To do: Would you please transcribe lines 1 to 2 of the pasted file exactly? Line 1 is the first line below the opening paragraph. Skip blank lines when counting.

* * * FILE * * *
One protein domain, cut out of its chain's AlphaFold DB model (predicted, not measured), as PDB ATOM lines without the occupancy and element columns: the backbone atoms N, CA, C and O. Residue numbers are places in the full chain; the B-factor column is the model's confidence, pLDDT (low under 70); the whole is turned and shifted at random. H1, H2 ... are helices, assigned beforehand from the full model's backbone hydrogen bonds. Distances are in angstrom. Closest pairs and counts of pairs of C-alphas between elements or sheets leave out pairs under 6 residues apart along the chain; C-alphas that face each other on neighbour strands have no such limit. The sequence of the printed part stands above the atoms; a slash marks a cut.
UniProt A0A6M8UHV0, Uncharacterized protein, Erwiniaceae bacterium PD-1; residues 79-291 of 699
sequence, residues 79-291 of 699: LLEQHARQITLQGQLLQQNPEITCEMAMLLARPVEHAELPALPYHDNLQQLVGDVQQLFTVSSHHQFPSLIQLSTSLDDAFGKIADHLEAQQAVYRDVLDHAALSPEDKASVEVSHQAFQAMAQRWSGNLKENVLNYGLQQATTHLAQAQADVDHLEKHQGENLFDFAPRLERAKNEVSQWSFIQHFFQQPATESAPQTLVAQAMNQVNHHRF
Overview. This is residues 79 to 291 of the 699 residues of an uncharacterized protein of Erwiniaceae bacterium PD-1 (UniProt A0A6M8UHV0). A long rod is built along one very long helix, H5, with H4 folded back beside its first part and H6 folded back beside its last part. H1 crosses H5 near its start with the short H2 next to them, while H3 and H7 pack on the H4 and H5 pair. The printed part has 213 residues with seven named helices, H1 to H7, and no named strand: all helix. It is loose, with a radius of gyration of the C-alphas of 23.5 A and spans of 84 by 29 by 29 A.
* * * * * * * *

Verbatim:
UniProt A0A6M8UHV0, Uncharacterized protein, Erwiniaceae bacterium PD-1; residues 79-291 of 699
sequence, residues 79-291 of 699: LLEQHARQITLQGQLLQQNPEITCEMAMLLARPVEHAELPALPYHDNLQQLVGDVQQLFTVSSHHQFPSLIQLSTSLDDAFGKIADHLEAQQAVYRDVLDHAALSPEDKASVEVSHQAFQAMAQRWSGNLKENVLNYGLQQATTHLAQAQADVDHLEKHQGENLFDFAPRLERAKNEVSQWSFIQHFFQQPATESAPQTLVAQAMNQVNHHRF